"Isn't She Great," the new film about the writer Jacqueline Susann, has generated so much notice that one might think Susann's husband, press agent Irving Mansfield, had returned from the grave to orchestrate publicity for his favorite client.
Vanity Fair, which ran excerpts from the film's screenplay in its December issue, followed up with an extensive article about Susann's life in January. Karen Durbin, editor of Mirabella, weighed in with a long piece in the New York Times on Jan. 15. A&E; ran an hourlong biography during its recent "Pulp Fiction" week.
But those who claim they come to praise Susann risk burying her achievements beneath details about the campy externals of her life. The Pucci prints! The Korean wigs! The poodle! The pink typing paper! And don't forget, of course, to note that Truman Capote once called her "a truck driver in drag."
Why all this interest in Jacqueline Susann? Why now? I haven't a clue, and I'm a baby-boomer fan who relied on Susann's oeuvre to make it through adolescence. (Where else was a nice Baltimore girl going to learn about feckless men, masochistic women and the fate that awaited those who married too hastily in Elkton?)
I do know the Susann revival began with a funny, self-congratulatory and, well, bitchy 1995 New Yorker article by Susann's one-time editor, Michael Korda. (Don't get me wrong, it is an absolute achievement for a heterosexual man to achieve this level of bitchiness in print.)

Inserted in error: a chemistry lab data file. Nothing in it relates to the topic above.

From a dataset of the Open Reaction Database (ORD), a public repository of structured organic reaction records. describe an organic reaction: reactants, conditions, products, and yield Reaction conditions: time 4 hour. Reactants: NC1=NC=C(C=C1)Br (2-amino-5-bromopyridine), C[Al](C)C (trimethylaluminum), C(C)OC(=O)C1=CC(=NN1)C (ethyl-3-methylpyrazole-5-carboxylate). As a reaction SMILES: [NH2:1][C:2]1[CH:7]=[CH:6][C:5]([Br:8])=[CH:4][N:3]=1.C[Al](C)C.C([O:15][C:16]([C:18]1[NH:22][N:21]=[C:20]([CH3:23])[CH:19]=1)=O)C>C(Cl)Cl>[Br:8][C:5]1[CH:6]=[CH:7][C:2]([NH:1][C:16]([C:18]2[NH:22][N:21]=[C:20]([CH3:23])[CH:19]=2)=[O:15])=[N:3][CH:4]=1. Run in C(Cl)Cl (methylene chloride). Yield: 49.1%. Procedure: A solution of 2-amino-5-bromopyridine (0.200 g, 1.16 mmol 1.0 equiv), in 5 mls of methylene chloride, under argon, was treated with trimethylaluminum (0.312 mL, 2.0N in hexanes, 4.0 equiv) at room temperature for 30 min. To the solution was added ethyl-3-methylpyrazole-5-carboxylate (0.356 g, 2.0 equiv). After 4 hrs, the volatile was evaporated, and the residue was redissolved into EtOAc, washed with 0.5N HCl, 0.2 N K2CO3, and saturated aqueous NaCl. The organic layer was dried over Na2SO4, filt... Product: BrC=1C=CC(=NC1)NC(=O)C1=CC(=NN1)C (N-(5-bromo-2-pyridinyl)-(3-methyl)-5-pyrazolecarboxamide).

It was this article, later included in Korda's memoir, "Another Life," that became the movie, "Isn't She Great." The title comes from the rhetorical question that her husband asked constantly.
Korda's piece was one of those baffling articles in which the writer piles on unattractive details -- Jackie was mean, Jackie was cheap, Jackie was vulgar -- then interrupts himself every so often to inform the reader that he really, really liked and admired his subject. "Still, I remained friendly with Jackie, who fell out with everyone else at S&S; [Simon and Schuster] until she had nobody but me to talk to," he writes in "Another Life." Lucky her.
Yet Korda's piece generated much more buzz than the serious and affectionate 1987 biography, "Lovely Me," written by Barbara Seaman. And it's Korda's book that became the new feature film with Bette Midler, while "Lovely Me" had to settle for being a cable television movie with Michele Lee, renamed "Scandalous Me."